Highlights

-Eurasia ∼45–35 ka shows the presence of at least four distinct populations: early Asians and Europeans, as well as populations with ancestry found hardly or not at all in present-day populations.

-Europeans from around 34–15 ka show high internal population structure.

-Approximately 14–7.5 ka, populations across Eurasia shared genetic similarities, suggesting greater interactions between geographically distant populations.

-Ancient modern human genomes support at least two Neanderthal admixture events, one ∼60–50 ka in early ancestors of non-African populations and a second >37 ka related to the Oase 1 individual.

-A gradual decline in archaic ancestry in Europeans dating from ∼37 to 14 ka suggests that purifying selection lowered the amount of Neanderthal ancestry first introduced into ancient modern humans.


The genetic relationship of past modern humans to today’s populations and each other was largely unknown until recently, when advances in ancient DNA sequencing allowed for unprecedented analysis of the genomes of these early people. These ancient genomes reveal new insights into human prehistory not always observed studying present-day populations, including greater details on the genetic diversity, population structure, and gene flow that characterized past human populations, particularly in early Eurasia, as well as increased insight on the relationship between archaic and modern humans. Here, we review genetic studies on ∼45 000- to 7500-year-old individuals associated with mainly preagricultural cultures found in Eurasia, the Americas, and Africa.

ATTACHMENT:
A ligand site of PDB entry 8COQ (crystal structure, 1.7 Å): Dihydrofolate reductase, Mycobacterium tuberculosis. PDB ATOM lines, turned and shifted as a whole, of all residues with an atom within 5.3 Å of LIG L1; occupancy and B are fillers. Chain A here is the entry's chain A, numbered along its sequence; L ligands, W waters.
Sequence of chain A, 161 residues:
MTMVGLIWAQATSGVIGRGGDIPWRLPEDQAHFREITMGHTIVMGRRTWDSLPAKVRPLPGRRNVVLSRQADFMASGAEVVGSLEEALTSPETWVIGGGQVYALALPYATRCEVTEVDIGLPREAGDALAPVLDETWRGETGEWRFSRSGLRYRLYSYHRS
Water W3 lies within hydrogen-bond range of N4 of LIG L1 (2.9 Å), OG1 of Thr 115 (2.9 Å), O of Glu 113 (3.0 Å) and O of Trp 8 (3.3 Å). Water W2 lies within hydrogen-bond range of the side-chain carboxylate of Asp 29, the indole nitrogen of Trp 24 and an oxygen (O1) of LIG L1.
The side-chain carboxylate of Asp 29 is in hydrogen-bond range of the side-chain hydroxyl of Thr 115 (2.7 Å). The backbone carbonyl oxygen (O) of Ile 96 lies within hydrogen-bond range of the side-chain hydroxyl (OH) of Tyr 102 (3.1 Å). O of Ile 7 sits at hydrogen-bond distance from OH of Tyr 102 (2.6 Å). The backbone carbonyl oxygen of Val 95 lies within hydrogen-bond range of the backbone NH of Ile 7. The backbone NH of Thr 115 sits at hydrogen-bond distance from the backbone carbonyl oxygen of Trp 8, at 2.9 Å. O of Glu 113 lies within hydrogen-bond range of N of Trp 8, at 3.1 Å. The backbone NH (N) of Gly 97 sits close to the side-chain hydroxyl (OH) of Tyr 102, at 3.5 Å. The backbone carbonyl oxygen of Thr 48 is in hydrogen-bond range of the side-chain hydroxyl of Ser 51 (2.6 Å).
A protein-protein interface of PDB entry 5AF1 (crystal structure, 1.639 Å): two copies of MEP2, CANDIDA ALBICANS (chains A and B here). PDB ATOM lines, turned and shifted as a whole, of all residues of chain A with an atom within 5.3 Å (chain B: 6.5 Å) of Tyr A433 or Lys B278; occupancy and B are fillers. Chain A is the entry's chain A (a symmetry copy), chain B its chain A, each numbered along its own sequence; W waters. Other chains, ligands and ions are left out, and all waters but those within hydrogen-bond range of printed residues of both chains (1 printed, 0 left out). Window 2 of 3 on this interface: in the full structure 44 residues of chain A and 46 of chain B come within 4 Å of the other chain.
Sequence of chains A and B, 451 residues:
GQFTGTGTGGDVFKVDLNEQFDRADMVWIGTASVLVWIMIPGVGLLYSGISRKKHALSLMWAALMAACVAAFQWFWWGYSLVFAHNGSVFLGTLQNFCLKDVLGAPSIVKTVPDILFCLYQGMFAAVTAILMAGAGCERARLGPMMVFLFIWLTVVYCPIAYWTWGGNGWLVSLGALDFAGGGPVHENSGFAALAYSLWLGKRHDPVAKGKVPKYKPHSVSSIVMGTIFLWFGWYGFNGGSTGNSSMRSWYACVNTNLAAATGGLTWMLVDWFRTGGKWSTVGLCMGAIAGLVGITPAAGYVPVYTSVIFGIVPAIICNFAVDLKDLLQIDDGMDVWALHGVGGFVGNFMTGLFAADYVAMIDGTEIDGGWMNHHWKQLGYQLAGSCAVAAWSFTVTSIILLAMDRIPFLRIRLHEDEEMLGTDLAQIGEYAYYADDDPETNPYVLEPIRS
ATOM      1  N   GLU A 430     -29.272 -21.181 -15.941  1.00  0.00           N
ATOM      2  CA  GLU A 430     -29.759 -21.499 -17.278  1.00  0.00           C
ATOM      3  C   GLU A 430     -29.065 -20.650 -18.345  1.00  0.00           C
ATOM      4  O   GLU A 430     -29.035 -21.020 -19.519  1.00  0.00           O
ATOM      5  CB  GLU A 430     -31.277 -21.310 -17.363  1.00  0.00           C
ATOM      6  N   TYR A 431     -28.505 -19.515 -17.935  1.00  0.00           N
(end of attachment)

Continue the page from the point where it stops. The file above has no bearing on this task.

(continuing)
https://www.sciencedirect.com/scienc...6895251730210X
Here's a review of past genetic studies of predominately pre-agricultural groups that was published today. Too bad it's behind a paywall though. Nevertheless, here's the highlights, as well as a map from the paper provided by phys.org.